Anna Wise – The Feminine: Act I and II


A lot of the material written about Anna Wise has been largely focused on her involvement with Kendrick Lamar and his most recent albums Good kid, m.A.A.d city, Grammy-winning To Pimp A Butterfly, and Untitled Unmastered. Her sweet ‘n sour vocal contributions to these albums and the creative process that lead to their success is often mentioned*, but today, we will discuss the woman behind the voice and the voice that gave birth to The Feminine: Act II and its slightly older sister, Act I.

Years before collaborating with Kendrick Lamar, Anna Wise and Dane Orr (both Berklee-trained musicians) combined forces to create the dynamic duo, Sonnymoon. Their three albums– two of them self-released– feature a melange of distorted vocals, otherworldly sound effects, intriguing lyrics, layer upon layer of loops, and entrancing synth beats that make their music difficult to categorize but easy to lose yourself in. Their sound can be described as an experimental approach to pop music if you consider the manipulated variables of the experiment as different combinations of sonic effects or different iterations of pop sprinkled with jazz or hip-hop or some funny fungus. Naturally, there are traces of Sonnymoon throughout The Feminine, but during an interview with NYLON Wise confessed this project was meant to be “more simple musically and less vague lyrically.” In fact, she purposefully named the album The Feminine so there would be no confusion regarding what it was about.

Act I of The Feminine introduces listeners to five distinctly feminine roles (four of which have accompanying music videos) that are expanded upon in Act II. In order of appearance there is the perspective of the bride, the slut, the business b**ch, the witch, and the nun. Although the album as a whole is chock-full of feminist anthems, the one raising the most eyebrows has been “BitchSlut”, a song inspired by one of Wise’s earliest memories of being catcalled. The lyrics “I know what kind you are/ if I say no I’m a b**ch/ if I say yes, I’m a slut” are tremendously empowering because they return control to women and help validate the complexity of feminine realities. For example, the bride in “Precious Possession” demonstrates that how people perceive and navigate sexuality is largely due to years of programming and says “we’ve learned that this is what you want/ we can’t erase what we’ve been taught.”

In addition to “Decrease My Waist, Increase My Wage” and “Boss Bitch”, “Stacking That Paper” draws attention to the blatant gender inequality that plagues society– specifically in the work place. When she explains “a girl has got to try twice as hard for half as much and still you hate her/ that’s why I’m stacking that paper” a bright light continues to shine on the unreasonable standards that have persisted for ages. Other tracks like “Go” (featuring bassist Christian McBride) and the funky “Some Mistakes” (produced by mndsgn) focus more on self-love and encourage women to consider if and what they are willing to sacrifice in exchange for their desires. Wise’s storytelling skills seduce the ear when the frenzied “Self On Fire” dramatically draws the album to it’s peak that continues through the smoldering phoenix ashes “On The Highway” and elevates us to a peaceful place where there is “Balance In All.”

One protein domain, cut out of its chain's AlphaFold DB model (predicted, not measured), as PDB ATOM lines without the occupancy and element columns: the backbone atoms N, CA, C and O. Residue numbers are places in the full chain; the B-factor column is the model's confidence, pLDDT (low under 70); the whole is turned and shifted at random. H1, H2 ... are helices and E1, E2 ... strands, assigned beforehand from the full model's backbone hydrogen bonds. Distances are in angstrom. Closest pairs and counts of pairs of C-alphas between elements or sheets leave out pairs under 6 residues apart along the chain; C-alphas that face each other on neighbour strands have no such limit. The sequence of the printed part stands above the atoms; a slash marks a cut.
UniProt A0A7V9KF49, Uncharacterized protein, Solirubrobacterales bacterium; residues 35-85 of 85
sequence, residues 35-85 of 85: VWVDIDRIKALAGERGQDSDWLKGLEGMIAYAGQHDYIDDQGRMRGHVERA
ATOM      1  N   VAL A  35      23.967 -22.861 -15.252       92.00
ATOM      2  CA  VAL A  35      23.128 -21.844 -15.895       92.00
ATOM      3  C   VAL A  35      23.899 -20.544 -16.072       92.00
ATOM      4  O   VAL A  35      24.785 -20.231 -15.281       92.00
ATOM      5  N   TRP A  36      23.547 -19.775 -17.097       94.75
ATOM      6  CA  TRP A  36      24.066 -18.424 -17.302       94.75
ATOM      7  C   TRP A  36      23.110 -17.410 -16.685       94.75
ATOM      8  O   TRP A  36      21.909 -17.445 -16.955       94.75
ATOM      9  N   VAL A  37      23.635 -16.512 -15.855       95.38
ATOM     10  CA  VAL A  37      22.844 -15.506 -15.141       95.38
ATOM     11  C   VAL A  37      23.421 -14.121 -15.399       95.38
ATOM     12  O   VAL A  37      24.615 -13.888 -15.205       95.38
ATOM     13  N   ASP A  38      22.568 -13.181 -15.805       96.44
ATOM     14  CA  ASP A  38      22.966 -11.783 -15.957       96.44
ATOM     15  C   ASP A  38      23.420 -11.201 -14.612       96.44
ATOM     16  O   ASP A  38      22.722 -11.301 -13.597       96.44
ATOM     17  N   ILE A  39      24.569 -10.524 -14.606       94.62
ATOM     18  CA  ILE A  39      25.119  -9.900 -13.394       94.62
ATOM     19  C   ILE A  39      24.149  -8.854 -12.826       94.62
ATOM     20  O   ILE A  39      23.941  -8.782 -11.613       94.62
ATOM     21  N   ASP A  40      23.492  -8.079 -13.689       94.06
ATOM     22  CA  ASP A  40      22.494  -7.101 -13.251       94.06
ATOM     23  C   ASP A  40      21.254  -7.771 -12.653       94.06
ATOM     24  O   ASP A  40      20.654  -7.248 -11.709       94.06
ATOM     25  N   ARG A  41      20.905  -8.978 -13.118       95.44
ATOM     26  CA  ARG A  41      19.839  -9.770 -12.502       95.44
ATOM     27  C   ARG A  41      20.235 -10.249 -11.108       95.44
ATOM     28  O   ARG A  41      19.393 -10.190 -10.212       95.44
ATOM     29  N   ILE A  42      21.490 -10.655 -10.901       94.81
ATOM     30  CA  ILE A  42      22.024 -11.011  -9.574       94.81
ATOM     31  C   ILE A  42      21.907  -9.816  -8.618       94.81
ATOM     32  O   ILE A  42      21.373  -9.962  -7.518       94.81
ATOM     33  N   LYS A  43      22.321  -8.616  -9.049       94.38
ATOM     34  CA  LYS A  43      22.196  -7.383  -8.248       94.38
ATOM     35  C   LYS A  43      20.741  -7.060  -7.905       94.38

Songs like “Balance In All” and “Coconuts” reflect Wise’s acute awareness of the world around her and her unwavering devotion to spreading love and promoting equality through her music. In an interview with NPR she says, “This is an important time for all women to feel proud and happy to be ourselves, exactly as we are, to love ourselves and truly listen to and love others. I hope this project is a testament to the strength and the power that women have when we work together.” The feeling of being celebrated and accepted for our differences on this beautifully interconnected planet is something that many people crave– especially at a time when so many are isolated and cast out of their communities. Anna Wise attracts listeners not only with her unique voice (and mesmerizing mermaid curves) but also with the bewitching energy she carries with her on and off the stage.

*For more on how Wise and Lamar connected and how they used their time in the studio, I direct you here. For links to other interviews and resources I enjoyed while writing see herehere, and here

1 thought on “Anna Wise – The Feminine: Act I and II”

  1. So accomplished in your craft that you can recognize the talent in others. The intricate details of music pieces are taken for granted and looked over so much of the time. Obviously a trained professional that you are, and being able to explain things for us far less talented folks, makes real music so delightful and beautiful. True artist musicians all over the world will definitely appreciate this. Truly, you and inspiration to the industry and institute which helped you to hone your skills. You are entertaining and stimulating minds and hearts on so many levels. An article so well written and thought out. The world is blessed by your abilities. We are having fun being educated by your insight. Thank you so much for this. Can’t wait to read your next article. That’s from my byrdseyeview…


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